If any piece of classic American literature should be depicted on film with wildly decadent and boldly inventive style, it’s “The Great Gatsby.” After all, who was the character of Jay Gatsby himself if not a spinner of grandiose tales and a peddler of lavish dreams?
And Baz Luhrmann would seem like the ideal director to bring F. Scott Fitzgerald’s story to the screen yet again, to breathe new life into these revered words, having shaken up cultural institutions previously with films like “William Shakespeare’s Romeo + Juliet” and “Moulin Rouge!” This is the man who dared to stage the iconic balcony scene in a swimming pool, so mixing in a little Jay-Z amid the Jazz Age standards strangely makes sense.
But in Luhrmann’s previous films, there still existed a fundamental understanding of the point of the stories he was telling; beneath their gorgeous trappings, they still reflected the heart and the purpose of the works from which they were drawn. His “Great Gatsby” is all about the glitter but it has no soul — and the fact that he’s directed it in 3-D only magnifies the feeling of artificiality. His camera rushes and swoops and twirls through one elaborately staged bacchanal after another but instead of creating a feeling of vibrancy, the result is repetitive and ultimately numbing. Rather than creating a sense of immersion and tangibility, the 3-D holds you at arm’s length, rendering the expensive, obsessive details as shiny and hollow when they should have been exquisite.
(We should point out that the clothes, especially the dresses Carey Mulligan wears as the elusive, ethereal golden girl Daisy Buchanan, are magnificent, though — the work of Luhrmann’s wife and frequent collaborator Catherine Martin, who serves as both production and costume designer. Watching “The Great Gatsby,” the film, makes you wonder whether all of this might have functioned more effectively as “The Great Gatsby,” the Vogue magazine spread.)
Luhrmann’s adaptation, which he co-wrote with Craig Pearce, lacks the sense of melancholy and longing that emanated from the novel’s pages, even though the script invokes Fitzgerald’s prose early and often through voiceover from Tobey Maguire as our narrator, guide and Fitzgerald stand-in Nick Carraway. Sometimes, as in the book’s famous, final sentence, the words pop right up on screen and linger in the air.
But there’s something about hearing and seeing them in this fashion that depletes them of the power they provide when we experience them on the written page. It’s a reminder that one of the most celebrated novels of our time, at its core, is a melodramatic tale of love and loss, jealousy and betrayal.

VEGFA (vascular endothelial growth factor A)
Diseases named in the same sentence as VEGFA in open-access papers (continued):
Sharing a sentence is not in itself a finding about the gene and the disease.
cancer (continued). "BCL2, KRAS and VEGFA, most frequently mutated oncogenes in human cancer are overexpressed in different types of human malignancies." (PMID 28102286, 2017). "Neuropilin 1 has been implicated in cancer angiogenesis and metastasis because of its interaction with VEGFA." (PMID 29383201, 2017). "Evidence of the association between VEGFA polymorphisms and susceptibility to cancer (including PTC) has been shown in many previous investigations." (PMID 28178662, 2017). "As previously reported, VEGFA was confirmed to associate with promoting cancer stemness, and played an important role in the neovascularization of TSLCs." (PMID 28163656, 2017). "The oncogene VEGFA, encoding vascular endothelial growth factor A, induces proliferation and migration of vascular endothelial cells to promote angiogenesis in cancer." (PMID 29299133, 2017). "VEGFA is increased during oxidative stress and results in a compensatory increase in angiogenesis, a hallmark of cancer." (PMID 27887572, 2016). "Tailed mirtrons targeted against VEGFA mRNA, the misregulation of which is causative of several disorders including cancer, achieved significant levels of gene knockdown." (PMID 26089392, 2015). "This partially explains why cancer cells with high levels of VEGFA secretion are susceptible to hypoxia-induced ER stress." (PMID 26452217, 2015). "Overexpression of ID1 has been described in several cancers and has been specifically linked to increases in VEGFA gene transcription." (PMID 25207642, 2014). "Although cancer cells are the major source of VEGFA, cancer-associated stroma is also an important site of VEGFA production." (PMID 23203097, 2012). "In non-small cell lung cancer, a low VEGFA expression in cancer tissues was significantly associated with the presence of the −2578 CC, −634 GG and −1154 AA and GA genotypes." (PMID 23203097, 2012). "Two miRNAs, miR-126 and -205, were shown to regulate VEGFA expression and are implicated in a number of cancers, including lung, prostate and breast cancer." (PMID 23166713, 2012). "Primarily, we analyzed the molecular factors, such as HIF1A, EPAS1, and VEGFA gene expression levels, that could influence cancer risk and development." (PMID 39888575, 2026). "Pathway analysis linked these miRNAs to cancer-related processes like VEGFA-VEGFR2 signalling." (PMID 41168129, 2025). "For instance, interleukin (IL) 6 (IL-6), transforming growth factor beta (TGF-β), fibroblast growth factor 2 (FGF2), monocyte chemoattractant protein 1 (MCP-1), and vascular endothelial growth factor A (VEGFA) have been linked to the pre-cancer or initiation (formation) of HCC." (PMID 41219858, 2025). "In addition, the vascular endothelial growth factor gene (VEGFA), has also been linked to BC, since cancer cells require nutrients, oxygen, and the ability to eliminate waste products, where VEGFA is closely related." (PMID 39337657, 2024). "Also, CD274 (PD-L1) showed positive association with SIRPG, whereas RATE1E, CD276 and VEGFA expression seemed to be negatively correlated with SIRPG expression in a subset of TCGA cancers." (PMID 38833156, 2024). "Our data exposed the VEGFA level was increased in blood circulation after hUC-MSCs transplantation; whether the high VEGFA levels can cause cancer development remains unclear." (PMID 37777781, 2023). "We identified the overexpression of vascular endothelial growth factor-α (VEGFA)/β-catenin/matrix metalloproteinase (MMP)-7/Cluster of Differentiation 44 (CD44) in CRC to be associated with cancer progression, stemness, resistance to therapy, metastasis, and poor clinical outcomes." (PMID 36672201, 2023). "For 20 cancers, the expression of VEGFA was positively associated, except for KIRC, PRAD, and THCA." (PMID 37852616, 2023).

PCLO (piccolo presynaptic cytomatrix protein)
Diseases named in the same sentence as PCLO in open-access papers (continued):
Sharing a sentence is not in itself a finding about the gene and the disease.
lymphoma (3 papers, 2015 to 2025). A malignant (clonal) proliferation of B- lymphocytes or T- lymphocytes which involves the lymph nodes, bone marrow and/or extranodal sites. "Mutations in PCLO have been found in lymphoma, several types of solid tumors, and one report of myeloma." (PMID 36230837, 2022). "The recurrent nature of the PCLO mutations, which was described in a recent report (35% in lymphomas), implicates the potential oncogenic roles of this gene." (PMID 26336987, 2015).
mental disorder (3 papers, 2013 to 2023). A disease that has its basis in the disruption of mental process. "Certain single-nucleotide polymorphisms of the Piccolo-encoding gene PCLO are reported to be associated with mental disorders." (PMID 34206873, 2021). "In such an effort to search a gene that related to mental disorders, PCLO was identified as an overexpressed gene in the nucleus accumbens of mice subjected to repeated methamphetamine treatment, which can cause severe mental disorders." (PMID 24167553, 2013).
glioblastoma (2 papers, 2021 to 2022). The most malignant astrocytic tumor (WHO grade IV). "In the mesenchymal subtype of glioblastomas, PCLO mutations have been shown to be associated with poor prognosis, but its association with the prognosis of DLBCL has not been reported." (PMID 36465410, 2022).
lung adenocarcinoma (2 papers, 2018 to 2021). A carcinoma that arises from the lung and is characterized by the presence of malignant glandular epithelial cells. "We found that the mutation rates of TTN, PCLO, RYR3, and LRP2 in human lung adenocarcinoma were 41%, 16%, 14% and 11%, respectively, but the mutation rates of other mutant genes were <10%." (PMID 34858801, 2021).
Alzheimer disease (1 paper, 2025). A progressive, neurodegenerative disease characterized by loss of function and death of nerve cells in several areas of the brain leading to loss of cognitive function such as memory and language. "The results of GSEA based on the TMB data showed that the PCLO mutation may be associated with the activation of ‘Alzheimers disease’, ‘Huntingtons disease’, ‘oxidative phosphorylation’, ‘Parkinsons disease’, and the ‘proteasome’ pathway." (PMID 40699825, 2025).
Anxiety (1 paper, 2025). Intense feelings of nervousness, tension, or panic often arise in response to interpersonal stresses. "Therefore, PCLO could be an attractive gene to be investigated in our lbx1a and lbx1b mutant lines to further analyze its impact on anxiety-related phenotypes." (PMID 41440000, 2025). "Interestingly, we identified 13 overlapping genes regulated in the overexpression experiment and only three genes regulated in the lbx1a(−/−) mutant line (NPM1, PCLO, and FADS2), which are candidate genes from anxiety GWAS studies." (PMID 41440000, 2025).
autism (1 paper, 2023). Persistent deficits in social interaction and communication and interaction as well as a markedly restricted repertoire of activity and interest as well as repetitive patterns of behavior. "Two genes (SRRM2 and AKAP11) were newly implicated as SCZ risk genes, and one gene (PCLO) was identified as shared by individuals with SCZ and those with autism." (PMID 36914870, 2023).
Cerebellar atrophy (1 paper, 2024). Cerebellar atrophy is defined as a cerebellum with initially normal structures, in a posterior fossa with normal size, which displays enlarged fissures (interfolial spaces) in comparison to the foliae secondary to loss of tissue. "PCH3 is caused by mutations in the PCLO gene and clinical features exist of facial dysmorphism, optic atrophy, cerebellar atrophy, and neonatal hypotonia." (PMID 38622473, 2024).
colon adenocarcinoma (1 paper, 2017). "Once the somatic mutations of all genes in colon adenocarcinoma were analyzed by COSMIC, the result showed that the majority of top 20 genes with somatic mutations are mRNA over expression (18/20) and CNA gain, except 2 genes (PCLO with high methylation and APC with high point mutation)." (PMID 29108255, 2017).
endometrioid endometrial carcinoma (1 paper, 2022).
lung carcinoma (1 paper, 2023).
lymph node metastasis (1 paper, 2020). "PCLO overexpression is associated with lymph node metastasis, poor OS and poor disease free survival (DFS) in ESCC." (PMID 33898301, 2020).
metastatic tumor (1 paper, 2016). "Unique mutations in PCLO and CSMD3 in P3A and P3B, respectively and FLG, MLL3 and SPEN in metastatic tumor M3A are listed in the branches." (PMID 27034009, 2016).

Gatsby himself, played with well-coifed panache by Leonardo DiCaprio, too often comes off as a needy, clingy stalker rather than a tragic figure and a victim of the American dream. But in general, though, Luhrmann’s “Gatsby” doesn’t get the fact that the book was intended as a critical look at a crumbling dream. It gets too caught up in the buzz of the party.
The plot, real quickly, in case it’s been a while since 10th-grade English class: The year is 1922, and young Nick Carraway has moved into a cottage on the nouveau riche Long Island enclave of West Egg with dreams of making it big on the New York Stock Exchange. Across the bay is the old-moneyed community of East Egg, where Nick’s cousin, the dazzling socialite Daisy, lives with her cheating, blue-blooded husband, Tom (Joel Edgerton).
But everyone, regardless of where they’re from, gathers each weekend for wild parties at Gatsby’s palatial abode — which happens to be next door to Nick’s humble house. The normally mysterious Gatsby befriends Nick with hopes of reconnecting with Daisy, the one who got away five years earlier. Mulligan’s Daisy is more of an idea than a fully fleshed-out person, but then again, maybe that’s always been the point: that she’s alluring but tantalizingly out of reach.
DiCaprio, meanwhile — despite the usual depth and edge he can bring to a role — comes off here as a parody of a Fitzgerald character, tossing around Gatsby’s jovial greeting of “old sport” so often in his affected accent, it could make for a dangerous drinking game. Now that would truly be intoxicating.
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